Case study 3.1
The vulnerability of immigrant farmworkers to sexual harassment

This case study shows how immigrant farmworkers are vulnerable to sexual harassment and violence.

Research by Human Rights Watch (2012) about US female immigrant farmworkers found extensive evidence of sexual harassment, in a sector that is heavily dependent on seasonal, migrant and unauthorized workers. Nearly all of the 52 farmworkers interviewed reported that they had been victims of sexual harassment or knew of workers who had. A culture of sexual harassment and abuse predominates in the sector. Workers were dependent on housing and transport provided by employers.

The case of Patricia (below) is documented in Human Rights Watch’s study on the vulnerability of farmworkers in the US to sexual violence and sexual harassment. It illustrates the extreme risk of sexual violence faced by immigrant farmworkers.

Patricia M.’s Story

Patricia M. was 21 years old when she first came to the United States from Mexico about six years ago. Like most immigrant farmworkers in the US, Patricia did not have a work visa, but she was able to get work. About four years ago, she got a job harvesting almonds. The foreman would pick workers up and then drop them off at the end of the day at a local gas station. She said he repeatedly offered her food and drink, which “bothered [her] a lot,” because she felt he was not offering these things innocently. He insinuated that he could help her, saying, “Listen to me, I’m the foreman, and you’ll have a job.”

On the third day, he dropped off all the workers at the gas station except her. He told the rest of the workers he was going to pick up the water cooler, but instead, he took Patricia to a remote field. “From there, he didn’t say anything, he just stared at me. I was wearing a hat and a bandanna [that covered my face], and he said, ‘What do you have there? An animal?’ And I knew he wanted to do something to me.”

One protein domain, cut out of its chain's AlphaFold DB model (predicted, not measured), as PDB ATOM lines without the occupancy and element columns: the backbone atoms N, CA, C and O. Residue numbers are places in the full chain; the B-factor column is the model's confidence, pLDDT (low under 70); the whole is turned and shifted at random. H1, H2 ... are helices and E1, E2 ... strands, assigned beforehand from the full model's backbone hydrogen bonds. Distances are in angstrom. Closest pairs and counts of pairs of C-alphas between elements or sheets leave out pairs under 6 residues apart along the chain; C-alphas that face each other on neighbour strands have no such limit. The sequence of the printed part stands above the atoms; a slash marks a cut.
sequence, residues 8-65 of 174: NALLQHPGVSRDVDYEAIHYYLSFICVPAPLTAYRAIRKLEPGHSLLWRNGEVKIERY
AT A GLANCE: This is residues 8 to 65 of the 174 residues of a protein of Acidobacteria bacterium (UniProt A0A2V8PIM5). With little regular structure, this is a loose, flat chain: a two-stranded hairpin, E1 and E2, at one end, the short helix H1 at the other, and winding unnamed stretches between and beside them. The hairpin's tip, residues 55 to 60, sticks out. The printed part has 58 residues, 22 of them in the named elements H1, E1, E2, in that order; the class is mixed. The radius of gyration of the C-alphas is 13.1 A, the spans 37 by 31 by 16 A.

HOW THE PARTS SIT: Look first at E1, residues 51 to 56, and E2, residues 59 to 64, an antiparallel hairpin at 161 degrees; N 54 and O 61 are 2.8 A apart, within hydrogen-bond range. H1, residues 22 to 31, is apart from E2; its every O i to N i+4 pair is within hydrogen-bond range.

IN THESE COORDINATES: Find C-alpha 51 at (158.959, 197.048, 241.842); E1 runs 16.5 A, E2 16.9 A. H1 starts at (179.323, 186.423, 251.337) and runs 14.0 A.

Patricia described him as “fat, very big.” She reported that he got on top of her and tied her hands with her bandanna to the hand grip above the truck door. Then, she said, “He took off my clothes and he raped me.... He hurt me badly.”

Patricia did not tell anyone. She said, “I felt very sad and very alone.” She had no family in the US, and she did not want to tell her family in Mexico what had happened.

After the rape, Patricia continued to work at the same farm. She could not leave the job because there was no other work available. The abuse continued. “He kept raping me and I let him because I didn’t want him to hit me. I didn’t want to feel pain.” Eventually, Patricia found out she was pregnant.

She heard that she could apply for disability benefits and went to a social service agency where the employees asked her whether she had a partner. That question prompted her to tell them everything, and the agency helped her file a police report. Patricia credits the agency for providing crucial support. She still has not told her family in Mexico what happened. Although she told her mother she was pregnant, she didn’t tell her about the rape, “because I don’t want her to be sick.” Without the counsellors at the agency, she knows she would never have filed the police report: “I was afraid they would put me in jail; I was afraid [they’d] send me to Mexico because I was illegal.”

Patricia stated that the foreman was not prosecuted and sentenced for the crime. Instead, after arresting him, the police seem to have contacted immigration authorities, as he was soon deported. Unfortunately, this does not mean he is completely out of Patricia’s life. She has heard reports from his family that he is planning to come back to the US and see the child. The rape continues to affect her in other ways as well. Patricia is now married, and her daughter is “so beautiful,” despite the painful memories of how she became pregnant. Yet she reports, “Sometimes, I remember and I can’t be intimate with my husband.” She also worries because, “I don’t know what to tell my daughter when she gets older.” (Human Rights Watch, 2012, p. 1)